When The Pros and Cons Of Hitch Hiking was released on 30th April 1984, it stalled at number thirty-one on the US Billboard 200, where it was certified gold. In Britain, The Pros and Cons Of Hitch Hiking reached just number thirteen in Britain. The Pros and Cons Of Hitch Hiking hadn’t been the success Roger had hoped.
Things went from bad to worse for Roger. He was due to The Pros and Cons Of Hitch Hiking in 1984 and 1985. The tour began in Stockholm on June 16th 1984. Eric Clapton was part of Roger’s new band. They were going to play new songs, songs from The Pros and Cons Of Hitch Hiking and Pink Floyd classics. However, quickly, it became apparent that the tour wasn’t a success.
Ticket sales were poor, and some of the concerts at larger venues were postponed. It was only when Roger began playing smaller venues, that the sold out signs went up. Eventually, when the tour was over, Roger Waters realised he had lost £400,000 on the tour. That was a conservative estimate. To add to Roger’s problems, the ghost of Pink Floyd was still making its presence felt.
Following the release of The Pros and Cons Of Hitch Hiking, Roger Waters announced that Pink Floyd would not be reuniting. The only problem was, he hadn’t discussed this with the other members of Pink Floyd. He also wanted to dismiss Pink Floyd’s manager Steve O’Rourke. In his place, Roger employed Peter Rudge to look after his affairs. For the other members of Pink Floyd, all this came as a surprise. However, Roger Waters wasn’t finished.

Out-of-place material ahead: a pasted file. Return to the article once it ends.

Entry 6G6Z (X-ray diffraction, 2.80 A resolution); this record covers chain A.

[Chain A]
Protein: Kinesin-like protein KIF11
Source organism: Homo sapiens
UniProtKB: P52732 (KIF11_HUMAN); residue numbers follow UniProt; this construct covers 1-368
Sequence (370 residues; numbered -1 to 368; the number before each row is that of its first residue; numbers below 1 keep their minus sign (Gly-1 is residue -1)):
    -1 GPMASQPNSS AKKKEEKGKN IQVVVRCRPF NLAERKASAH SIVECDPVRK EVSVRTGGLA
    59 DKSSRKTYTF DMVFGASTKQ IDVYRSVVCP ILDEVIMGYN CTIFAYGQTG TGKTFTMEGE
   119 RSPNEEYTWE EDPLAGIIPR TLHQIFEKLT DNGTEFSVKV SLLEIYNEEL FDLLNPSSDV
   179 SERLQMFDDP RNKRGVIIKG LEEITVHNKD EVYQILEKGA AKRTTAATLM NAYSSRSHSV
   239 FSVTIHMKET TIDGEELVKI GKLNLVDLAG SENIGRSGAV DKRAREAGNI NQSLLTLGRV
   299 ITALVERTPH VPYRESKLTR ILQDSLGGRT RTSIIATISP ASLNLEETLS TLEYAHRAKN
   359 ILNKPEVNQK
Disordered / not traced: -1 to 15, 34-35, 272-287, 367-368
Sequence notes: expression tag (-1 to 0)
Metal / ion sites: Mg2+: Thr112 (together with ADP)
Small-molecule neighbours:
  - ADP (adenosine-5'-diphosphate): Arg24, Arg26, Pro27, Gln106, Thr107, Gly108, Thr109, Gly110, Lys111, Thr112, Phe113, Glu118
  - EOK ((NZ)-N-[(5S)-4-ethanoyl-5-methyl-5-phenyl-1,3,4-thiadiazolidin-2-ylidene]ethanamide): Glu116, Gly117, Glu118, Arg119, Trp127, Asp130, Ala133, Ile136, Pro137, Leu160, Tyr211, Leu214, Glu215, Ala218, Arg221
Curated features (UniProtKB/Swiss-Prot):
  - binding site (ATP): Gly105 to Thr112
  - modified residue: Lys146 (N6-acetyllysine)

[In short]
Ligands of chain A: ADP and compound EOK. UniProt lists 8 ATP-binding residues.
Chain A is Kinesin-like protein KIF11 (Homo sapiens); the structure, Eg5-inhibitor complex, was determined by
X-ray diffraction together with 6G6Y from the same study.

He wrote to EMI and Columbia, and told them that he had left Pink Floyd, and wanted to be discharged from his contractual obligations. Roger Waters had left Pink Floyd, and in the process, tried to wreck the possibility of the band rising like a phoenix from ashes. This was bound to end up in either tears, or court.
Later, Roger Waters said that, if he other members of Pink Floyd made an album using the band’s name, he thought that they would be in breach of contract. This could result in their royalty payments being suspended. Further, Roger alleged that the other members of Pink Floyd had forced him from the band, by threatening to sue him. While all this was going on, Pink Floyd and its members past and present were in a state of flux. Nobody was making music. A resolution had to be found. So, Roger Waters headed to the High Court in London.
Roger Waters wanted to dissolve Pink Floyd, and also prevent the use of the band name. He believed the band were “a spent force creatively.” However, he was in for a surprise.
His lawyers discovered that the Pink Floyd partnership had never been formally confirmed. It was therefore impossible to dissolve something that never existed in the first place. Despite this, Roger Waters returned to the High Court.